Friday, 7 March 2008

Lenten 40 Martyr Reflections: The Carthusians

Three of the 40 Martyrs of England and Wales were Carthusians and were executed together on May 4 1535 at Tyburn, along with two of the other martyrs. What a day that was in the history of the Roman Catholic Church in England.

As they went to Christ at the same time, and, because little is known about all three of them apart from their martyrdom, I’ve decided to reflect on their lives in one go. But first a little about the Carthusians for those of us who know little about the order.

Also called the Order of St. Bruno I(of Cologne), the Carthusians are a religious order of enclosed monastics founded in 1084. The Carthusian monk, or nun, lives a solitary life in a house, which typically consists of three small rooms on the ground floor - bedroom, study, and shrine - and a work area in the upstairs loft.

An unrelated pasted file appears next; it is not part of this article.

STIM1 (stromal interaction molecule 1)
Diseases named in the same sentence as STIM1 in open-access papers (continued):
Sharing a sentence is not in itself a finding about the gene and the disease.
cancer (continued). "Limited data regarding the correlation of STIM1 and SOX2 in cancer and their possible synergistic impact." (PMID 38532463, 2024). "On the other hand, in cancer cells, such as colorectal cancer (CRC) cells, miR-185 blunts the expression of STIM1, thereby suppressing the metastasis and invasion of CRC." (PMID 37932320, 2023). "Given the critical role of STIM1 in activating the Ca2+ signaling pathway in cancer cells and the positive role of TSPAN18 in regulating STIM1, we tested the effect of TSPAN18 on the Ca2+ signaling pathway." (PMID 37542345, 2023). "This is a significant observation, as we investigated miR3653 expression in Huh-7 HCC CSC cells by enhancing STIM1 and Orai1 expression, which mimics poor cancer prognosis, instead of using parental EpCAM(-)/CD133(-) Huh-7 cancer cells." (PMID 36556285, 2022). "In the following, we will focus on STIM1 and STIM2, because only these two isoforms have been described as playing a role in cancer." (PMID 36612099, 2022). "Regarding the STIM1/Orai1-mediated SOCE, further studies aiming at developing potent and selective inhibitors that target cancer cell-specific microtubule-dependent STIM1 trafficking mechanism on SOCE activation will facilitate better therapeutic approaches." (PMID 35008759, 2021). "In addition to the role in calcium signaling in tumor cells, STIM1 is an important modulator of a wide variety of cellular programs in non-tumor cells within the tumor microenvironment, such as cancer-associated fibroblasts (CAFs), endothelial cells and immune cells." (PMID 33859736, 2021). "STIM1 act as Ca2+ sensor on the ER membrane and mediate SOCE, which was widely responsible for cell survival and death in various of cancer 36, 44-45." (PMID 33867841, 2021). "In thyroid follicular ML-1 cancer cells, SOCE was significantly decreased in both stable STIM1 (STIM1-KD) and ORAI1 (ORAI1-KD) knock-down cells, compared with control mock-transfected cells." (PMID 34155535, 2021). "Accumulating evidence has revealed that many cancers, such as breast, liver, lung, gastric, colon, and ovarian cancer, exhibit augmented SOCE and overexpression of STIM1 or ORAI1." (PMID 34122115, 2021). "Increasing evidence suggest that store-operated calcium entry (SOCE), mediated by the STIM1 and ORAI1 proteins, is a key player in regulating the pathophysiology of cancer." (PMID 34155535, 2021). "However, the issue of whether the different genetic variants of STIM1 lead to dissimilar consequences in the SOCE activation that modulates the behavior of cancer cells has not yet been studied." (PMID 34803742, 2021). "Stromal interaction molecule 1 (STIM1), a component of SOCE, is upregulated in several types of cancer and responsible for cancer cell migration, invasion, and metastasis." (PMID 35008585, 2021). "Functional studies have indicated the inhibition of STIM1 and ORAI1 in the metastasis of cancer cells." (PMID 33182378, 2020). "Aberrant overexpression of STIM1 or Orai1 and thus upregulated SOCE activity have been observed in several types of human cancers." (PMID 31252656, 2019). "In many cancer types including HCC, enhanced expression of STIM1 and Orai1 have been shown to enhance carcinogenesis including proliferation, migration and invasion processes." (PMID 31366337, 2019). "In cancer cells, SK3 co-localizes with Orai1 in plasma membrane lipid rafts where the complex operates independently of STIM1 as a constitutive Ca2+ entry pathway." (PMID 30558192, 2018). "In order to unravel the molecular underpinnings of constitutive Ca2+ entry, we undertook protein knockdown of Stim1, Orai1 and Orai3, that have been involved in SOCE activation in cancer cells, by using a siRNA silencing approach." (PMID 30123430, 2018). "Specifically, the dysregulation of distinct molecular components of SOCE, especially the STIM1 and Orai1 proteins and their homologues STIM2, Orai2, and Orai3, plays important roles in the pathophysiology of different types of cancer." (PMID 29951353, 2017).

A Carthusian monastery is essentially a community of hermits. The monastery is headed by a prior and is populated by choir monks and lay brothers.
There are now 24 charterhouses or Carthusian monastries around the world, five of which are for nuns. Altogether, there are around 370 monks and 75 nuns. One of the charterhouses is in Sussex, England.

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